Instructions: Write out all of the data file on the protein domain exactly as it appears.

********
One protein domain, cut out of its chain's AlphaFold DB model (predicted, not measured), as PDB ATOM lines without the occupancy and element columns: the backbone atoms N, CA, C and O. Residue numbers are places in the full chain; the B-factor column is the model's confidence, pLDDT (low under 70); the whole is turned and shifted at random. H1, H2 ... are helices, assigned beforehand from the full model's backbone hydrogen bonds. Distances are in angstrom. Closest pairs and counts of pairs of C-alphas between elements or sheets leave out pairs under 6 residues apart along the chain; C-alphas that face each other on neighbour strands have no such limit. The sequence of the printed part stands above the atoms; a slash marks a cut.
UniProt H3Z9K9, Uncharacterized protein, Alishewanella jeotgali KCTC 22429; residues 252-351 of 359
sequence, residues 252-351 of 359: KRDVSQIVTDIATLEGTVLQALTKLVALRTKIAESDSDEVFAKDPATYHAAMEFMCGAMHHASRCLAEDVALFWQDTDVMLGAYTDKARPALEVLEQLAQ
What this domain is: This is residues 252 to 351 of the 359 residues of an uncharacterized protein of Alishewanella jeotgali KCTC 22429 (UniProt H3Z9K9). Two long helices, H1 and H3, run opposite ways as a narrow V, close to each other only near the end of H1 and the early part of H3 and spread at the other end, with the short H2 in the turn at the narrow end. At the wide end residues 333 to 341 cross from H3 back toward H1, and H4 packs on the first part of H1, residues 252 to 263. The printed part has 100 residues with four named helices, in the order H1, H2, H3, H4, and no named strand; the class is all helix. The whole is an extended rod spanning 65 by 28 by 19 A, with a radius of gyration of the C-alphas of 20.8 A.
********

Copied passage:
One protein domain, cut out of its chain's AlphaFold DB model (predicted, not measured), as PDB ATOM lines without the occupancy and element columns: the backbone atoms N, CA, C and O. Residue numbers are places in the full chain; the B-factor column is the model's confidence, pLDDT (low under 70); the whole is turned and shifted at random. H1, H2 ... are helices, assigned beforehand from the full model's backbone hydrogen bonds. Distances are in angstrom. Closest pairs and counts of pairs of C-alphas between elements or sheets leave out pairs under 6 residues apart along the chain; C-alphas that face each other on neighbour strands have no such limit. The sequence of the printed part stands above the atoms; a slash marks a cut.
UniProt H3Z9K9, Uncharacterized protein, Alishewanella jeotgali KCTC 22429; residues 252-351 of 359
sequence, residues 252-351 of 359: KRDVSQIVTDIATLEGTVLQALTKLVALRTKIAESDSDEVFAKDPATYHAAMEFMCGAMHHASRCLAEDVALFWQDTDVMLGAYTDKARPALEVLEQLAQ
What this domain is: This is residues 252 to 351 of the 359 residues of an uncharacterized protein of Alishewanella jeotgali KCTC 22429 (UniProt H3Z9K9). Two long helices, H1 and H3, run opposite ways as a narrow V, close to each other only near the end of H1 and the early part of H3 and spread at the other end, with the short H2 in the turn at the narrow end. At the wide end residues 333 to 341 cross from H3 back toward H1, and H4 packs on the first part of H1, residues 252 to 263. The printed part has 100 residues with four named helices, in the order H1, H2, H3, H4, and no named strand; the class is all helix. The whole is an extended rod spanning 65 by 28 by 19 A, with a radius of gyration of the C-alphas of 20.8 A.